# Checking if a number is a palindrome and is incrementing

Edit: Ok, this was a disaster of a question. I'll make sure to use timeit in the future

I solved a Codewars problem that had the user check if a number was a palindrome, was incrementing, and etc. After I solved it, I noted how the top solutions were much more simple, intuitive, and elegant than mine, although they were less efficient. I figured this was because code golf is more important in Codewars than efficiency, but after Googling around it seemed to me that perhaps a logically intuitive and elegant solution was more important in Python than an efficient but less elegant solution. Is there any truth to this?

To make this post more appropriate for the scope of Code Review, I will include two solutions for two problems, is_palindrome and is_incrementing. The first solution is the more elegant and logically intuitive one, and the second solution is my attempt at a more efficient one. I would like to know which solution is more appropriate for Python, and also what improvements could be made to my solution.

In Python, it is regularly suggested to use the following to determine if a string is a case-sensitive palindrome:

def is_palindrome(word):
return word == word[::-1]


Here is my attempt at a more efficient way to accomplish this:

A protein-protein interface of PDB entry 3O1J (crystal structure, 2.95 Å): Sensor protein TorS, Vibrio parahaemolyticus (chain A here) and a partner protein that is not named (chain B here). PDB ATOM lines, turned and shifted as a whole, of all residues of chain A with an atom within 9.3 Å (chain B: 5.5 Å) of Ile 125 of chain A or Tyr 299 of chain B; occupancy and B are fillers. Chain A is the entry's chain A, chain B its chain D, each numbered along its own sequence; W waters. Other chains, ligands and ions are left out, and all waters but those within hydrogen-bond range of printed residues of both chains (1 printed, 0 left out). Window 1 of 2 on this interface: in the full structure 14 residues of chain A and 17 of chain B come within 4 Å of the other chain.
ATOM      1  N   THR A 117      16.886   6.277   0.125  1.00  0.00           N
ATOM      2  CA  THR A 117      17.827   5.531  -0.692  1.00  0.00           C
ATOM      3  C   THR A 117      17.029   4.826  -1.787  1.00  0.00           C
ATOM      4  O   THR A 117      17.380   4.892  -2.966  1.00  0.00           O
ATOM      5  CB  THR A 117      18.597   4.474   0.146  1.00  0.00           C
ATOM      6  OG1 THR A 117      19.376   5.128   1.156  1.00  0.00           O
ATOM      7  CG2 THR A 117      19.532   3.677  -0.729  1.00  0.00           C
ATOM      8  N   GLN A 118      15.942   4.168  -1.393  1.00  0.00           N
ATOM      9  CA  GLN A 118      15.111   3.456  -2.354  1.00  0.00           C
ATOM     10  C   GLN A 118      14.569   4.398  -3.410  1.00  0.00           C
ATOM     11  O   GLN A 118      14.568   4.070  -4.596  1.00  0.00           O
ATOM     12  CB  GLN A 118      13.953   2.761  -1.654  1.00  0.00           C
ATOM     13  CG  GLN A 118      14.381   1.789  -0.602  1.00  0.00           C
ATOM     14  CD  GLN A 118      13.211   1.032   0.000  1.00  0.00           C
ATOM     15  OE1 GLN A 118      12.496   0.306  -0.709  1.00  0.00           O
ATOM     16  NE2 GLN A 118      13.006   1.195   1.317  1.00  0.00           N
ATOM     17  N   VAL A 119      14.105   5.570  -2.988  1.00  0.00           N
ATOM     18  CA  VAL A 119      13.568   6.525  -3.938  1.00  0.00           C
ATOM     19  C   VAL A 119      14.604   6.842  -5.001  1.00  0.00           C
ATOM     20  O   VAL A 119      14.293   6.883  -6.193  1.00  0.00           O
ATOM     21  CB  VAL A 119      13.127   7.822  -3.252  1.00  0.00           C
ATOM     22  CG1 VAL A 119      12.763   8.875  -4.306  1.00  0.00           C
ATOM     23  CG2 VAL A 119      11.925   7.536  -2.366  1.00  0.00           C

def is_palindrome(word):
low = 0
high = len(word) - 1
while low < high:
if word[low] != word[high]:
return False
low += 1
high -= 1
return True


As another example, to determine if a number is incrementing, such as 234 but not 231 it is suggested to use:

def is_incrementing(number):
return str(number) in '0123456789'


def is_incrementing(number)
number = str(number)
prev = number[0]
for char in number[1:]:
if int(char) != int(prev) + 1:
return False
prev = str(int(prev) + 1)
return True

• Have you tested if yours are more efficient? The first is_palindrome took 1/4 the amount of time as your 'efficient' one, when I timed them. – Peilonrayz Nov 13 '16 at 23:05
• To echo @Peilonrayz comment, even by changing first = str(int(first) + 1), which makes no sense, into prev = char, your is_incrementing is (again) 4 times slower than the first one. Even trying to be smart by not converting back and forth between strings and integer but rather using division and modulus, you end up with something 3 times slower than str(number) in '0123456789'. – 301_Moved_Permanently Nov 14 '16 at 0:23
• Also note that Python is not C and that what you might consider efficient takes time for the interpreter to execute. On the other hand, short and clean solutions often leverage fast operations implemented in C. – 301_Moved_Permanently Nov 14 '16 at 0:39
• @Peilonrayz facepalm the pythonic way is dramatically faster, which I found out after using timeit. – Matthew Moisen Nov 14 '16 at 1:06
• @MathiasEttinger sorry that was a spelling error. Yes I timed it after your and Peilonrayz feedback and concur. – Matthew Moisen Nov 14 '16 at 1:08